The UM and CM models we have created in zebrafish demonstrate a distinct dependency on driver mutation that mirrors the pattern of genetic lesions observed in human UM and CM. Oncogenic RAS and BRAF that potently stimulate ERK signalling drive neoplasia of cutaneous melanocytes in zebrafish and are commonly mutated in human CM, but mutations are vanishingly rare in UM. In contrast, oncogenic Gαq drives UM in zebrafish and man and also dermal ‘blue’ naevi in man, but mutations in these proteins are all but absent in CM. Why this pattern exists is not immediately obvious. Certainly, Gαq proteins are expressed in cutaneous melanocytes, and as we and others demonstrate, hyperactivation of Gαq proteins stimulates melanin synthesis in cutaneous melanocytes . Moreover, overexpression of GNAQQ209L in human cutaneous melanocytes stimulated ERK and contributed to in vitro transformation , so might be expected to substitute for NRAS or BRAF in CM. What determines the differential sensitivity of uveal and cutaneous melanocytes to the various oncogenic driver mutations may ultimately be resolved by determining the developmental signalling networks operating in these anatomically and ontogenetically distinct melanocyte subsets.
Progression to UM in zebrafish was associated with enhanced YAP rather than ERK signalling. Only a small percentage of uveal melanocytes benign and malignant expressing GNAQQ209P showed evidence of ERK activation, as revealed by immunoreactivity to pERK1/2. One explanation for this observation is that the effect of GNAQ on ERK1/2-MAPK activation is restricted to a minority of cells, consistent with our findings from in vitro experiments, where knockdown of GNAQ or inhibition of PLC-β did not affect pERK1/2 levels in the majority of oncogenic GNAQ-expressing UM cells. What limits the ability of oncogenic GNAQ to activate ERK signalling in the majority of transformed uveal melanocytes is currently unclear. An alternative explanation is that Gαq activates ERK only in short bursts. Certainly, Gαq-mediated activation of PLC-β is transient . In contrast, other targets of Gαq proteins capable of functioning independently of PLC-β, as a consequence of Gαq-mediated activation of Trio and Rho GTPases, such as JUN and YAP, might be activated chronically and substitute for ERK signalling in driving cell proliferation [10, 11, 40].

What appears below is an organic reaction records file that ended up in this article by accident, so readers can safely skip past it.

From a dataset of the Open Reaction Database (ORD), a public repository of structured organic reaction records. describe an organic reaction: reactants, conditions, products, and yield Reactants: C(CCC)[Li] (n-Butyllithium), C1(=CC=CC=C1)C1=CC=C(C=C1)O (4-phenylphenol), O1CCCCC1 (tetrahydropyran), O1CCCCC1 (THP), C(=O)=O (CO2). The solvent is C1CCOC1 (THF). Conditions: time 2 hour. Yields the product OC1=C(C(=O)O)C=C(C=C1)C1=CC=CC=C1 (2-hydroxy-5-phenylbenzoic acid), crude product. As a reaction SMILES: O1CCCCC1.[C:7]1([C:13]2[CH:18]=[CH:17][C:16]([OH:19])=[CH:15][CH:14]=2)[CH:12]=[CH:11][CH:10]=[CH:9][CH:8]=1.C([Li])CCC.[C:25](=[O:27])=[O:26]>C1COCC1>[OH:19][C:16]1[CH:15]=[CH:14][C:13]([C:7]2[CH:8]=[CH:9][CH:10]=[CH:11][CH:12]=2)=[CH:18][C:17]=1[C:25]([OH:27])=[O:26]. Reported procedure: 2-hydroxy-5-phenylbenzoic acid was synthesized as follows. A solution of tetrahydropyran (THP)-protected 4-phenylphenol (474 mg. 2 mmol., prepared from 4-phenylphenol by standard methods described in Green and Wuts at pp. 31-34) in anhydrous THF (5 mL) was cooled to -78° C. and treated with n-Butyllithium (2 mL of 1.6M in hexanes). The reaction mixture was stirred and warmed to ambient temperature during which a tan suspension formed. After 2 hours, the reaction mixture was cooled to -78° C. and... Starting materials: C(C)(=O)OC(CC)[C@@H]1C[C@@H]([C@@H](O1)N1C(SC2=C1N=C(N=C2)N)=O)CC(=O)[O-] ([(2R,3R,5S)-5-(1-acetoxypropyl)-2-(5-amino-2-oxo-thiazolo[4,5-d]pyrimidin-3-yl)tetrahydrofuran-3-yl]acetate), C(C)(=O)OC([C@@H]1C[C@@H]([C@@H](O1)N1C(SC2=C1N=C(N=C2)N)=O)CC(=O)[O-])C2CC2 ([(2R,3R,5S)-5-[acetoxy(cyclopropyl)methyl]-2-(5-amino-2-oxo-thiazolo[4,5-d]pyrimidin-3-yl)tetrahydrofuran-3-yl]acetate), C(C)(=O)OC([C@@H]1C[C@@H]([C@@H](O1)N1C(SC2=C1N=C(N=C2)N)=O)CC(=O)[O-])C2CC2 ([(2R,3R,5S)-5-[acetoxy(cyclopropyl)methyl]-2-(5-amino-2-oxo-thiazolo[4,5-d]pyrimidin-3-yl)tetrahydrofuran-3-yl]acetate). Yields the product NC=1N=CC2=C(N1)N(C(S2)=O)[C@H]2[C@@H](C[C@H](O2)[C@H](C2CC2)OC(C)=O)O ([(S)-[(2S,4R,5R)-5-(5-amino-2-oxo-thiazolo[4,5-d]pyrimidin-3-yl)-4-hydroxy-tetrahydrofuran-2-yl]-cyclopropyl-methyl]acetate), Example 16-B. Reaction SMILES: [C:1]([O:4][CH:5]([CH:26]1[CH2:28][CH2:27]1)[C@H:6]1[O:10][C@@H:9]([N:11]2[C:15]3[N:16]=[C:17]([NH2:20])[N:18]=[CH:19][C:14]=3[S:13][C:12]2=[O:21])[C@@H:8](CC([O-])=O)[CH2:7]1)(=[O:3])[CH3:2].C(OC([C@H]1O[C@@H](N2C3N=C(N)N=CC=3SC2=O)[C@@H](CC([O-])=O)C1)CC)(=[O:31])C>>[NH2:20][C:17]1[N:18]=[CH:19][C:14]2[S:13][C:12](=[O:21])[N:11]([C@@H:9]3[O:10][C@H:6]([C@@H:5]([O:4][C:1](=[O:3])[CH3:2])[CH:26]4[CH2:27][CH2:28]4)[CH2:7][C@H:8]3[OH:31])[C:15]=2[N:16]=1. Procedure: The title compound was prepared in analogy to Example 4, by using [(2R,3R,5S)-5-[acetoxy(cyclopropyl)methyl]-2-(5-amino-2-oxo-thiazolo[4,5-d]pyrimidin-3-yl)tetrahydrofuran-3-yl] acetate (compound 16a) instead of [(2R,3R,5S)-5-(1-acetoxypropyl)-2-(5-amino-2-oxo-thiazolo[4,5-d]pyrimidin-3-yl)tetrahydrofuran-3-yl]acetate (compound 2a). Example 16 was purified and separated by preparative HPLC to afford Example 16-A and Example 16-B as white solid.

To conclude, the genetically engineered zebrafish UM model we describe here joins the genetically engineered mouse models [35, 41, 42] as invaluable in vivo platforms for establishing the molecular drivers of UM. Particular strengths of our zebrafish system are the parallels with human UM development, technical simplicity, low cost with which genetic modification can be achieved, as well as the ability to segregate benign and malignant stages of neoplastic progression that should facilitate identification of genetic and epigenetic changes propelling this transition. Ultimately, we envisage our model also being used to validate therapeutic targets and establish the efficacy of experimental therapeutic agents.
MATERIALS AND METHODS
Zebrafish care and maintenance
Zebrafish were housed at the Biological Services Unit (BSU) at the University of Manchester and maintained at 28.5 °C under a 14-hour light/10-hour dark cycle. Embryos were collected and raised in chorion water (60 μg/ml instant ocean salt and 0.01% methylene blue) at 28.5 °C up to 5 days post-fertilization (dpf), and thereafter on a recirculating system fed with live and powdered brine shrimps. Transgenic zebrafish expressing oncogenic BRAFV600E [Tg (mitfa:BRAFV600E)] or HRASG12V[Tg (mitfa:HRASG12V)] in the melanocyte lineage have been previously described . Zebrafish husbandry and experimental studies conducted at the University of Manchester were performed in compliance with the Animals (Scientific Procedures) Act 1986 under a Home Office approved project licence.